16 November 2015 at 4.45pm | 8 Comments
Royal Ballet Director Kevin O’Hare tells me eagerly that – more than for any other Ashton ballet – people have pressed him to revive The Two Pigeons. The ballet hasn’t been in the Royal Ballet repertory since 1985, so why does it occupy such a special place in people’s affections?
The current Royal Ballet revival is led by Christopher Carr, Guest Principal Ballet Master. He has worked on the ballet for a whole year, consulting all the films from over the decades that he can find – some of very poor quality and decidedly ‘off’-synchronization with the music. Carr’s job is to trace changes across revivals and make decisions about what not to use. Proficient in Benesh notation, he has also consulted the score, which was written as the ballet was being created. This document has also been annotated over the years and offers some alternative accounts of the movement.
Working with Carr is former Royal Ballet Principal Lesley Collier, who herself played the Young Girl and names it as her favourite Ashton role. Collier remembers that when being coached by Ashton for her Royal Ballet School performance in 1965, the choreographer always wanted flow and movement through the body. Ashton, she says, could demonstrate moves so easily, even in flat shoes and with cigarette in hand! ‘He gave quality’, she adds, and was ‘insistent, not in any way forgiving of lack of experience… And it was for us to learn from him, not for him to teach us.’
A striking feature of The Two Pigeons is Ashton’s use of motif and metaphor. Arms are wings that say many things. They flap merrily (sometimes with jutting heads), or behave as if broken, or reach full span. Meanwhile, the Young Girl’s pointes shiver or twitch impatiently. There is also her bird-resting pose that hugs the floor, with her torso stretched over one leg extended before her. This imagery develops through the ballet, growing out of the narrative, becoming less fidgety and funny and more soft and tender.
Intriguingly, the flapping forward and back of elbows as wing tips is not so far removed from the very strange gait of the silly sightseers progressing through the gypsy camp. Nor is it so distant from the fierce, free shoulder-rolling of the gypsy folk. It’s both different and the same. Likenesses and reverberations across various characters make us home in on their architectural and expressive detail and distinction.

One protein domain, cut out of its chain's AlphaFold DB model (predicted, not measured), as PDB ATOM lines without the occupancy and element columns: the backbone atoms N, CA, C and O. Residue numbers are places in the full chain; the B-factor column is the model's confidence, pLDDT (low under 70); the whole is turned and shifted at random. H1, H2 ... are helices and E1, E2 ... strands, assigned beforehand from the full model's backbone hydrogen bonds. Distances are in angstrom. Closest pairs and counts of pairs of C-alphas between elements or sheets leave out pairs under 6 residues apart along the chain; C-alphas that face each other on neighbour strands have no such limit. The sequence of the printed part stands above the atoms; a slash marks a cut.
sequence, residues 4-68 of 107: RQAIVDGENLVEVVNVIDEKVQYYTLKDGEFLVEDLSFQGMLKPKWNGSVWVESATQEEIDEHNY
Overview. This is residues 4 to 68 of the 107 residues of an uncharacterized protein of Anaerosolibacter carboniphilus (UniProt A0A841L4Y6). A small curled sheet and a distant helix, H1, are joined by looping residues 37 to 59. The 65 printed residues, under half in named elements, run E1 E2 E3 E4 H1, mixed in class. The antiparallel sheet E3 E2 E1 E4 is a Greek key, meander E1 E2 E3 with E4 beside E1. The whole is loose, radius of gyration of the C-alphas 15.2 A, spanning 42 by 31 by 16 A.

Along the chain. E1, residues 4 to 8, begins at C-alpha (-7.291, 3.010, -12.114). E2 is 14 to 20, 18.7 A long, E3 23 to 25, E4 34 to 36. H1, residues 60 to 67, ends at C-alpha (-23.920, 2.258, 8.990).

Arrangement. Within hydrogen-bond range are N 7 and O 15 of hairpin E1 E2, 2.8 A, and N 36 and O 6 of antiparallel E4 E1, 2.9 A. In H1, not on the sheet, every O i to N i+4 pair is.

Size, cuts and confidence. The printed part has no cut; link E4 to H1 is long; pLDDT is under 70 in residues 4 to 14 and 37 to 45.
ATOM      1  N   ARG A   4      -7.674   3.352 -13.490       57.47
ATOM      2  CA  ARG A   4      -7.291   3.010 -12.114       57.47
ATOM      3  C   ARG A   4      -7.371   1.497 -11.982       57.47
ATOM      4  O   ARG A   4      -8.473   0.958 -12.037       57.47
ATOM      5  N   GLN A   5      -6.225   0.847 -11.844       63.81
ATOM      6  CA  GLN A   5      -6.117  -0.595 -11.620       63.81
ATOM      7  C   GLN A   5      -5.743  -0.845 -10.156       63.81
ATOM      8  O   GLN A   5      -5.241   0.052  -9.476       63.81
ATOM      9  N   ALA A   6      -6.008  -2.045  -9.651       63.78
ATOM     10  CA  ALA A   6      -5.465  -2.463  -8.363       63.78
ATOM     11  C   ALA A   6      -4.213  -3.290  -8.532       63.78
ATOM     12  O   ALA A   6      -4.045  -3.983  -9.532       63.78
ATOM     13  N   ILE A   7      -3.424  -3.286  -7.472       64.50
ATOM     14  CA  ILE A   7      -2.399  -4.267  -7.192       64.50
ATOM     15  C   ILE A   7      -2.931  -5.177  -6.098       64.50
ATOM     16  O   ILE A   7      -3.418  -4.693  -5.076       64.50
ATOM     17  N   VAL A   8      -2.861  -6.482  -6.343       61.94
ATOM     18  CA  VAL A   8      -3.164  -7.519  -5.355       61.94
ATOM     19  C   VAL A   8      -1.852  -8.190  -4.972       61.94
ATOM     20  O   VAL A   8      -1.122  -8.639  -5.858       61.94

At the same time, devices of contrast reveal unbridled passion and dangerously strong feeling. It has been said that Ashton would do anything to avoid ‘levelness’ and that he’d work like a demon to heighten the contrast between slow and fast, languorous and sharp. Look at the near stillness at the climax of the final pas de deux, odd and plain yet at the same time ultra-vivid. The couple’s arms rise and fall while their heads bow and arch, just that, up/down, down/up, in perfect communion. She suddenly escapes, only to race back across the stage into his arms, which in turn ignites a series of huge, swooping, circular lifts down the diagonal. That’s a totally different way of treating climax – through opposition.
The Two Pigeons adds something special to the Ashton repertory – the story of young, awkward, unfinished innocents becoming, with experience, man and woman. The process towards that goal is complicated, but Ashton convinces us that it is an ideal worth striving for. The American dance writer Robert Gottlieb wrote in 2004: ‘What moves Ashton – and us – is love fulfilled. Which is why, in this post-ironic, postmodern world, we need him more than ever.’ That’s still the case today.
This is an edited extract from Stephanie Jordan’s article ‘Loving Pigeons’ in The Royal Ballet’s programme book, available during performances.
Rhapsody / The Two Pigeons runs 16–30 January 2016. Tickets are still available.
The mixed programme will be broadcast live to cinemas around the world on 26 January 2016. Find your nearest cinema.
The production is given with generous philanthropic support from David Campain, Lindsay and Sarah Tomlinson and the Fonteyn Circle.